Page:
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Paying for School

By Brenda Hicks

My mission – the mission of a financial aid professional and God’s helper – is to guide students and their families through the twisting, woodsy, sometimes overgrown trails in the forest called “funding for college.” I am an advocate. I am a teacher. I am a counselor. I am a coach.

I am also not unique! You all have a knowledgeable partner in the financial aid officer at the college you plan to attend. Financial aid offices are filled with dedicated, caring individuals whose primary interest is helping families figure out a way to pay for school. 

Beyond that infinitely important tip, I will add these five items:

1. Follow John Wesley’s advice: Earn all you can. Save all you can. Give all you can.

  • Saving for college is a long-term financial goal requiring a savings strategy. Save now to avoid high debt later. 

2. When choosing a college, consider value over price.

  • College is an investment. The college you choose should be a full partner on your path to success. You will want to choose the college that provides you with the most value for your money. How robust is the college’s advising? How committed is the college to preparing you for your career? Will you be lost in a classroom of 500 or highly engaged in a classroom of 20? How well does the college support and encourage your faith journey? A college that scores well on these points offers the greatest return on your time and money.

3. Complete a FAFSA.

  • This universal application is free, required by most colleges, and available online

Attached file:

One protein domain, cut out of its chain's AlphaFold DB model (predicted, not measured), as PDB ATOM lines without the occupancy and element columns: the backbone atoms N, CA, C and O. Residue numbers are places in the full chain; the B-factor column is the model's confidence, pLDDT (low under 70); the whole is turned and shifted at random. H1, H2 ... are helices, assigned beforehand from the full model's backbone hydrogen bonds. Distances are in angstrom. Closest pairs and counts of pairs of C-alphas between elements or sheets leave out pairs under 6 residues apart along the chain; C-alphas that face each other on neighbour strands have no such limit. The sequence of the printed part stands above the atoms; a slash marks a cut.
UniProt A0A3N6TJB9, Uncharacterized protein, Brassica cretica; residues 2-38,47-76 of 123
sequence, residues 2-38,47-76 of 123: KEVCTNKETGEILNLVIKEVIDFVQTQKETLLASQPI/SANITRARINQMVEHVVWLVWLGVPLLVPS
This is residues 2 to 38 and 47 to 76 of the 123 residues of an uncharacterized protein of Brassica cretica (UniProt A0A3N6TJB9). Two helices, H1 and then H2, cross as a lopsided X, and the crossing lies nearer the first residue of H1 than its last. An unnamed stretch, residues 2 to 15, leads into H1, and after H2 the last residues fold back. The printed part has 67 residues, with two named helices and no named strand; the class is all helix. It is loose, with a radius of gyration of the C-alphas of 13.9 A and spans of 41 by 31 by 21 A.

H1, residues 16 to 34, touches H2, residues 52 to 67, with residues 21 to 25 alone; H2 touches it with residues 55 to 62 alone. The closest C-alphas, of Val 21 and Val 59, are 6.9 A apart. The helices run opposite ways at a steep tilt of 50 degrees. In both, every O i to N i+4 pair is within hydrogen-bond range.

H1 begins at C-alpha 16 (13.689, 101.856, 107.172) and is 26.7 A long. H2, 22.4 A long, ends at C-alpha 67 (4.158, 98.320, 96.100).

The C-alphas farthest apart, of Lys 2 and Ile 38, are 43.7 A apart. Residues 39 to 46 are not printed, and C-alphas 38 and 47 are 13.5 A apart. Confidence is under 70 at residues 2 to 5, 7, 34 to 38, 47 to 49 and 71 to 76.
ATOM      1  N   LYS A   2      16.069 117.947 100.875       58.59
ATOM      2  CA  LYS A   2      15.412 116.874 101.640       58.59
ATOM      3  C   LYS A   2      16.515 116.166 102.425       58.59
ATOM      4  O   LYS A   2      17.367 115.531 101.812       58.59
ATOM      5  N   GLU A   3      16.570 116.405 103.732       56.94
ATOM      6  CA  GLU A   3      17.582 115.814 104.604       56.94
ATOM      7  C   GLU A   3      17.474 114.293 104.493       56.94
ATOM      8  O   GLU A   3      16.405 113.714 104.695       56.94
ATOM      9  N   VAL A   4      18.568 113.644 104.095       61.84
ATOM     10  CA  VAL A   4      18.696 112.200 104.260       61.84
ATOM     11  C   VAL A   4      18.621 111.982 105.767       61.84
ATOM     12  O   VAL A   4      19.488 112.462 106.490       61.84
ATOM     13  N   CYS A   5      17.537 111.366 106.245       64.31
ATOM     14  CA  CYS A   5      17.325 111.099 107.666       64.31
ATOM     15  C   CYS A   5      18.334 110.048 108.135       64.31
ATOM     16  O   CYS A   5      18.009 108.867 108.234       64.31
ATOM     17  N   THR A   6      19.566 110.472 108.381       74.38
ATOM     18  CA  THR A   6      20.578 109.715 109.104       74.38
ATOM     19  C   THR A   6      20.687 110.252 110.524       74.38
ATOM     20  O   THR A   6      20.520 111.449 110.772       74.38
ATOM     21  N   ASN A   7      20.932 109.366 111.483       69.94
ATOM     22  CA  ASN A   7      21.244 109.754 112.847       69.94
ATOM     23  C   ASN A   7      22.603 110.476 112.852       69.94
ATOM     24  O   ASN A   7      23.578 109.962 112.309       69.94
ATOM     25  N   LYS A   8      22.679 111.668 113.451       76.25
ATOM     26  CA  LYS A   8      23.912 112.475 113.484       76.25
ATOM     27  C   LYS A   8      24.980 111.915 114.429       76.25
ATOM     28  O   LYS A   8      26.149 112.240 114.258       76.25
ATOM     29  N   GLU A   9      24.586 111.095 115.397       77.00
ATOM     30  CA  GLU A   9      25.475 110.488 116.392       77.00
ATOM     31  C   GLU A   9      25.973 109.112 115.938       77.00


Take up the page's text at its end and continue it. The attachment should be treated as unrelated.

4. Request an estimate from the colleges you are seeking and budget wisely.

  • Discovering what you will pay to attend a particular college isn’t hard, but it takes a tiny bit of work. Find out the college’s sticker price, but don’t stop there. Ask your financial aid counselor for an estimate of what you will receive in financial aid. Then, create a budget listing what you will really pay for tuition, room and board, and other expenses. (Don’t forget your cell phone, insurance, and gas.) Now, add the income you will receive from work and other scholarships.  Let your financial aid counselor review your budget to see if there is something you forgot to include. Compare your income to your expenses. Is there a gap? How do you plan to fill it? What is your student loan debt? Can you reduce debt by either working or applying for additional scholarships? Begin here.

5. Search and apply for scholarships.

  • If you are in the scholarship getting business, you are in the scholarship applying business. Search here and here.

God be with you as you embark on this journey. As you travel, don’t forget to enjoy the wildflowers along the path.

Hicks is director of Financial Aid at Southwestern College.

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